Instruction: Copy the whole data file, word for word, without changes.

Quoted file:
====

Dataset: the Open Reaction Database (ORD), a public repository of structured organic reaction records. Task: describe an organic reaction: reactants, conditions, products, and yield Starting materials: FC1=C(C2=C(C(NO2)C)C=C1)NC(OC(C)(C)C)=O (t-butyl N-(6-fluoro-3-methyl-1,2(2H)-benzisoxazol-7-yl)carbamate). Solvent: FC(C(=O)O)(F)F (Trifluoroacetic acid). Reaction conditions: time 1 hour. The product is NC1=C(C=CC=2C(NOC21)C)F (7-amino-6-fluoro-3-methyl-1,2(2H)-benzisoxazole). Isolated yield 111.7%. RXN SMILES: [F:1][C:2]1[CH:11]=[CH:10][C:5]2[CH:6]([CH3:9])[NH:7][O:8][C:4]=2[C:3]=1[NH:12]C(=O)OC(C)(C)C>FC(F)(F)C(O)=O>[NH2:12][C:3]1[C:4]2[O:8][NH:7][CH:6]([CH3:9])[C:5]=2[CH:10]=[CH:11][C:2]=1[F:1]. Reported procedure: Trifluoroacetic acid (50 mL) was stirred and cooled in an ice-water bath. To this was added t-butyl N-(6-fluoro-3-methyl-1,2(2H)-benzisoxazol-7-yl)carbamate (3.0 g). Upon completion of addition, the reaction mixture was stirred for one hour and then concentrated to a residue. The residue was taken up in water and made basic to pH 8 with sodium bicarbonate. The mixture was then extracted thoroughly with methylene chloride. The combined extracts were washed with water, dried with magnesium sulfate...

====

Dataset: the Open Reaction Database (ORD), a public repository of structured organic reaction records. Task: describe an organic reaction: reactants, conditions, products, and yield Starting materials: FC1=C(C2=C(C(NO2)C)C=C1)NC(OC(C)(C)C)=O (t-butyl N-(6-fluoro-3-methyl-1,2(2H)-benzisoxazol-7-yl)carbamate). Solvent: FC(C(=O)O)(F)F (Trifluoroacetic acid). Reaction conditions: time 1 hour. The product is NC1=C(C=CC=2C(NOC21)C)F (7-amino-6-fluoro-3-methyl-1,2(2H)-benzisoxazole). Isolated yield 111.7%. RXN SMILES: [F:1][C:2]1[CH:11]=[CH:10][C:5]2[CH:6]([CH3:9])[NH:7][O:8][C:4]=2[C:3]=1[NH:12]C(=O)OC(C)(C)C>FC(F)(F)C(O)=O>[NH2:12][C:3]1[C:4]2[O:8][NH:7][CH:6]([CH3:9])[C:5]=2[CH:10]=[CH:11][C:2]=1[F:1]. Reported procedure: Trifluoroacetic acid (50 mL) was stirred and cooled in an ice-water bath. To this was added t-butyl N-(6-fluoro-3-methyl-1,2(2H)-benzisoxazol-7-yl)carbamate (3.0 g). Upon completion of addition, the reaction mixture was stirred for one hour and then concentrated to a residue. The residue was taken up in water and made basic to pH 8 with sodium bicarbonate. The mixture was then extracted thoroughly with methylene chloride. The combined extracts were washed with water, dried with magnesium sulfate...